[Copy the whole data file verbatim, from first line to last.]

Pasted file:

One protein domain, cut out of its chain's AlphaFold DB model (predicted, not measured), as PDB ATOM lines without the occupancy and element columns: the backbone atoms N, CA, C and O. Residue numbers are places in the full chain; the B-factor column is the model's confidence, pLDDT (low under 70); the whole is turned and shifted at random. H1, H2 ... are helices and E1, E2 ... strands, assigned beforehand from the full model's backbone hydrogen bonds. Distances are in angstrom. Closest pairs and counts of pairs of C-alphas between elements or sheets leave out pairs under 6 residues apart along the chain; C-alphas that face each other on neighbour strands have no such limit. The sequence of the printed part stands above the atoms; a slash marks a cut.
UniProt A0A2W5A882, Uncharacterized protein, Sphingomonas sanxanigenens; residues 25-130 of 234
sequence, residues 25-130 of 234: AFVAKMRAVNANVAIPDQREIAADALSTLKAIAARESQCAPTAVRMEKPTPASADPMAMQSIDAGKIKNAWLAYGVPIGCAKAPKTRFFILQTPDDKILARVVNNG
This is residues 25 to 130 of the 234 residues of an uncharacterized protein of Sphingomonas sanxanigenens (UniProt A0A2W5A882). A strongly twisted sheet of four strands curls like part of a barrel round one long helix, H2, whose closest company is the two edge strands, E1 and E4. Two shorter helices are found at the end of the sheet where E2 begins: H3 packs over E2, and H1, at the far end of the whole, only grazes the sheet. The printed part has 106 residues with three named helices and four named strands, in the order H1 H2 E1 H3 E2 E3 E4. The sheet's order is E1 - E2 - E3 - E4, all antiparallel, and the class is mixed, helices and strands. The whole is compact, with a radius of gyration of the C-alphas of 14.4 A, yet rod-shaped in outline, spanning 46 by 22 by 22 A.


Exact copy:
One protein domain, cut out of its chain's AlphaFold DB model (predicted, not measured), as PDB ATOM lines without the occupancy and element columns: the backbone atoms N, CA, C and O. Residue numbers are places in the full chain; the B-factor column is the model's confidence, pLDDT (low under 70); the whole is turned and shifted at random. H1, H2 ... are helices and E1, E2 ... strands, assigned beforehand from the full model's backbone hydrogen bonds. Distances are in angstrom. Closest pairs and counts of pairs of C-alphas between elements or sheets leave out pairs under 6 residues apart along the chain; C-alphas that face each other on neighbour strands have no such limit. The sequence of the printed part stands above the atoms; a slash marks a cut.
UniProt A0A2W5A882, Uncharacterized protein, Sphingomonas sanxanigenens; residues 25-130 of 234
sequence, residues 25-130 of 234: AFVAKMRAVNANVAIPDQREIAADALSTLKAIAARESQCAPTAVRMEKPTPASADPMAMQSIDAGKIKNAWLAYGVPIGCAKAPKTRFFILQTPDDKILARVVNNG
This is residues 25 to 130 of the 234 residues of an uncharacterized protein of Sphingomonas sanxanigenens (UniProt A0A2W5A882). A strongly twisted sheet of four strands curls like part of a barrel round one long helix, H2, whose closest company is the two edge strands, E1 and E4. Two shorter helices are found at the end of the sheet where E2 begins: H3 packs over E2, and H1, at the far end of the whole, only grazes the sheet. The printed part has 106 residues with three named helices and four named strands, in the order H1 H2 E1 H3 E2 E3 E4. The sheet's order is E1 - E2 - E3 - E4, all antiparallel, and the class is mixed, helices and strands. The whole is compact, with a radius of gyration of the C-alphas of 14.4 A, yet rod-shaped in outline, spanning 46 by 22 by 22 A.